Researchers in Italy found that a continued lack of sleep for 5 consecutive nights predisposes people to see pleasant and neutral images adversely, indicating that poor sleep may generate a negative emotional bias.
The feeling of having a sleepless night is a familiar one to many people. Lack of sleep can affect a person’s performance at work, as well as their emotional state.
People are more likely to be irritable and frustrated when they have not slept properly the night before.
The influence of limited sleep on emotional well-being is of growing interest as a lack of sleep is widespread in modern society. The Centers for Disease Control and Prevention (CDC) report that about
Although several reports suggest that lack of sleep influences our emotional state, a new study published in the
In the study, participants looked at “pleasant and neutral images” after 5 nights of normal sleep and 5 nights of restricted sleep. The results showed that the participants were more likely to have negative responses to these images after the periods of disturbed sleep than after normal sleep.
The authors conclude that lack of sleep imposes a negative emotional bias on people and has important implications for daily life, as well as in clinic settings.
Numerous studies have investigated the behavioral effects of lack of sleep. However, most have looked at the impact of a total lack of sleep, rather than slightly reduced sleep over a more extended period.
To test the impact of partial sleep deprivation on emotional reactions, the researchers behind this study asked 42 people to change their sleep patterns for 2 weeks.
During the 2-weeks, participants had 5 consecutive nights of normal sleep followed by 5 consecutive nights of restricted sleep in which they could sleep no more than 5 hours per night. In the sleep-restricted phase, participants went to bed at approximately 2 am and woke up at about 7 am.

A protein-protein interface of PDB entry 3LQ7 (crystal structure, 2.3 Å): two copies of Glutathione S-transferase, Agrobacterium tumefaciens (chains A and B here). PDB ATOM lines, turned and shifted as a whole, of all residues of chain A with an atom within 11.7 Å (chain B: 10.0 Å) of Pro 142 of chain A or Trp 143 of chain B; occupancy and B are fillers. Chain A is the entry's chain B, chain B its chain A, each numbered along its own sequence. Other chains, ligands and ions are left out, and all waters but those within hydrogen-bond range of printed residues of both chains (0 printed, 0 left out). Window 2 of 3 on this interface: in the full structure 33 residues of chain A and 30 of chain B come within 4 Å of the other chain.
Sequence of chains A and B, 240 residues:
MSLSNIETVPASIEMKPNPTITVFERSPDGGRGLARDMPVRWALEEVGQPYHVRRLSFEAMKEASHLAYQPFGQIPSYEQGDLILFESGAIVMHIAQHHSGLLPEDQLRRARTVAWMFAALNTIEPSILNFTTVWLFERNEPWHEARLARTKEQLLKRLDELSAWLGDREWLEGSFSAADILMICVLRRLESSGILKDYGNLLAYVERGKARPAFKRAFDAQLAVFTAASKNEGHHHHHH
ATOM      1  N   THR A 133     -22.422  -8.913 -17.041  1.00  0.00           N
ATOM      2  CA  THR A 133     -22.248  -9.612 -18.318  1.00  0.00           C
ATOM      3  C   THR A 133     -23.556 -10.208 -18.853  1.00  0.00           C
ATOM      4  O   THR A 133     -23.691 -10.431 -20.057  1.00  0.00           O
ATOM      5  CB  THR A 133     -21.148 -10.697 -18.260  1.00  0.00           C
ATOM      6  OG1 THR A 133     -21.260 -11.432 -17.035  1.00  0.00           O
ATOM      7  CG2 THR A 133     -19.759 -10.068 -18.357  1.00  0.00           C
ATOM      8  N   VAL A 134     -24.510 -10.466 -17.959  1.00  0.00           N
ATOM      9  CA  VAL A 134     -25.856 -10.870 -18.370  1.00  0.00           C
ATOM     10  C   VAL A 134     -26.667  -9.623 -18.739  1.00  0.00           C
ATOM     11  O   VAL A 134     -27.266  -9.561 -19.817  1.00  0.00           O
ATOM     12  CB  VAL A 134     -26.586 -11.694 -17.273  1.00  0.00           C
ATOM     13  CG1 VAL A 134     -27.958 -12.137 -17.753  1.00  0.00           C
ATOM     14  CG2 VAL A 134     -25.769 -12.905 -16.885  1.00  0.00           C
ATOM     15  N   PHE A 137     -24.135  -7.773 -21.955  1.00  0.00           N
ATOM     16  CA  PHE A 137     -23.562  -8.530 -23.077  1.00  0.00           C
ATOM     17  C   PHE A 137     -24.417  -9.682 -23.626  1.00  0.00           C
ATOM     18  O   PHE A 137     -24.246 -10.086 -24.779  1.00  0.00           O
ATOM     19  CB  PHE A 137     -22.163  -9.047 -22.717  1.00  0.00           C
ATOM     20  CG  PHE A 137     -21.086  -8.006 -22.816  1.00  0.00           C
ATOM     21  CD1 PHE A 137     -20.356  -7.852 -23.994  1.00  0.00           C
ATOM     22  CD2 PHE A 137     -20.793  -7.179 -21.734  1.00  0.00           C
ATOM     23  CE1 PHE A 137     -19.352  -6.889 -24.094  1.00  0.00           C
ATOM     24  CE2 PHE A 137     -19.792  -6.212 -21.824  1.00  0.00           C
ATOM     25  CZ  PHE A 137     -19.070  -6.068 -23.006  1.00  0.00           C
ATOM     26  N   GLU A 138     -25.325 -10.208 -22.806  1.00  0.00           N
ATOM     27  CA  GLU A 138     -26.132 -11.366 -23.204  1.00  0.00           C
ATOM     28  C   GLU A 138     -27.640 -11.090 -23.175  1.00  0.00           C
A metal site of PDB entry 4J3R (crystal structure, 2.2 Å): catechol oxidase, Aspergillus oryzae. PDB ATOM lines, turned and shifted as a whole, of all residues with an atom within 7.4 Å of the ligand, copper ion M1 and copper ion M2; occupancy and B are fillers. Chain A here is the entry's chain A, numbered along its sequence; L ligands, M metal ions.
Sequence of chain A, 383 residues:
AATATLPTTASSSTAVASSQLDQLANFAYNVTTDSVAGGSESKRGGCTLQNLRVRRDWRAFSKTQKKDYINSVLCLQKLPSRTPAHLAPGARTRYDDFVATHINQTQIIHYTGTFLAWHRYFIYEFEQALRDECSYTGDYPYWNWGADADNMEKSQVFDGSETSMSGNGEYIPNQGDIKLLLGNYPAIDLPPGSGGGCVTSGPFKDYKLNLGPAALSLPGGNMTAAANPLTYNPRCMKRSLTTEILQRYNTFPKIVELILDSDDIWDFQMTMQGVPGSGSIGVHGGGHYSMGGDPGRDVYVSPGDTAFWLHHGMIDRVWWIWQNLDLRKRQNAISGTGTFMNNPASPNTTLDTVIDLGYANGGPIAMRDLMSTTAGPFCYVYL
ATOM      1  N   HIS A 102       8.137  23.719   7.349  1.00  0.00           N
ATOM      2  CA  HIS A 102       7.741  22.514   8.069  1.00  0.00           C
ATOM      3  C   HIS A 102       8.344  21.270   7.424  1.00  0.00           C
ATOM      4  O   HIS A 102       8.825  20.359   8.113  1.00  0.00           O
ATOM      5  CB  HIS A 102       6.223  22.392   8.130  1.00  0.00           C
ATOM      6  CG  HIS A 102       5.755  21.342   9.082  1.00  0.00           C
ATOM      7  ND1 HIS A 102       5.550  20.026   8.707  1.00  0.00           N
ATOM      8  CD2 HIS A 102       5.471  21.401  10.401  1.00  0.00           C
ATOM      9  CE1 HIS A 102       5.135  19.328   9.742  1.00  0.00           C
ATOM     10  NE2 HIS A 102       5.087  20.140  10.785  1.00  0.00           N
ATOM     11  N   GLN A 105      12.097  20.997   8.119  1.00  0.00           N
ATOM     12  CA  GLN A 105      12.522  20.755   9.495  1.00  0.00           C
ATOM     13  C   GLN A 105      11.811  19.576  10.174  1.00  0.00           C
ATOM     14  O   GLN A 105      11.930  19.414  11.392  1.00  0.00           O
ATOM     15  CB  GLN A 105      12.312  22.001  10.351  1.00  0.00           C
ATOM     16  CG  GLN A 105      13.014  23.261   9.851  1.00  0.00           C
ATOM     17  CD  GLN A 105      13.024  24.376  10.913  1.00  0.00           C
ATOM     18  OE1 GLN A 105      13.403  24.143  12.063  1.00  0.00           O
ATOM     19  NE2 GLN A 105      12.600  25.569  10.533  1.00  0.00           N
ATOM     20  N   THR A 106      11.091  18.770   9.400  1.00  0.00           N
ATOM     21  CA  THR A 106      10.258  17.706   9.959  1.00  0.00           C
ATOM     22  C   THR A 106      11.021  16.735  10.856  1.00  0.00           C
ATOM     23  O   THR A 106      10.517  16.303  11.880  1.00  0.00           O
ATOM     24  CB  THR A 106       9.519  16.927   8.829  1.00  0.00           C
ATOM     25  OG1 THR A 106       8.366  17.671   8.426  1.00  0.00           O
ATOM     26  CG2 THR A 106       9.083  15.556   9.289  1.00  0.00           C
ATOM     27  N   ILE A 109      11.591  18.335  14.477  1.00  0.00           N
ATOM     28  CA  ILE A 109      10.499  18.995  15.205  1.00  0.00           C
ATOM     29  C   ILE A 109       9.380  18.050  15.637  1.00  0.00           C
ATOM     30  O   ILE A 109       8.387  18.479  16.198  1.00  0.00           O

The researchers switched the order of the sleep patterns between the participants, with a two-day ‘wash out’ period in-between to allow people to reset before the next period.
The morning after each 5-day period, the researchers asked the participants to rate images on a nine-item scale of emotions.
The researchers took the images from the International Affective Picture System (IAPS), a database of pictures that psychologists use to study emotion and attention. The database contains a vast, wide-ranging selection of images that depict pleasant, neutral, and unpleasant events.
The researchers randomized the order of the pictures and assessed the emotion the image evoked, as well as the intensity of the emotion.
The researchers found that participants rated pleasant and neutral images more negatively after having 5 nights of restricted sleep than when they had slept normally.
Even when the researchers took account of mood changes, they continued to find that people viewed images more negatively under restricted sleep conditions.
“Insufficient sleep may impose a negative emotional bias, leading to an increased tendency to evaluate emotional stimuli as negative.”
– Daniela Tempesta, Ph.D., of the University of L’Aquila in Italy
This suggests that sleep-deprived people are likely to perceive emotional stimuli — such as events or personal interactions in their daily life — as worse than they really are.
The researchers did not find any significant difference in how people rated the unpleasant pictures under different sleep conditions.
These findings suggest that lack of sleep may cause significant changes in emotional reactions, perhaps leading to an overall more negative outlook. Given how commonplace lack of sleep is in today’s society, these results will be relevant to many.
“Considering the pervasiveness of insufficient sleep in modern society, our results have potential implications for daily life, as well as in clinical settings,” says lead author Dr. Daniela Tempesta.
Although each person requires a different amount of sleep, the authors also say that future studies should investigate exactly how sleep loss leads to emotional changes.
Understanding how continued lack of sleep affects the brain could improve clinical outcomes for people with sleep disorders, as evidence suggests that disturbed sleep may be involved in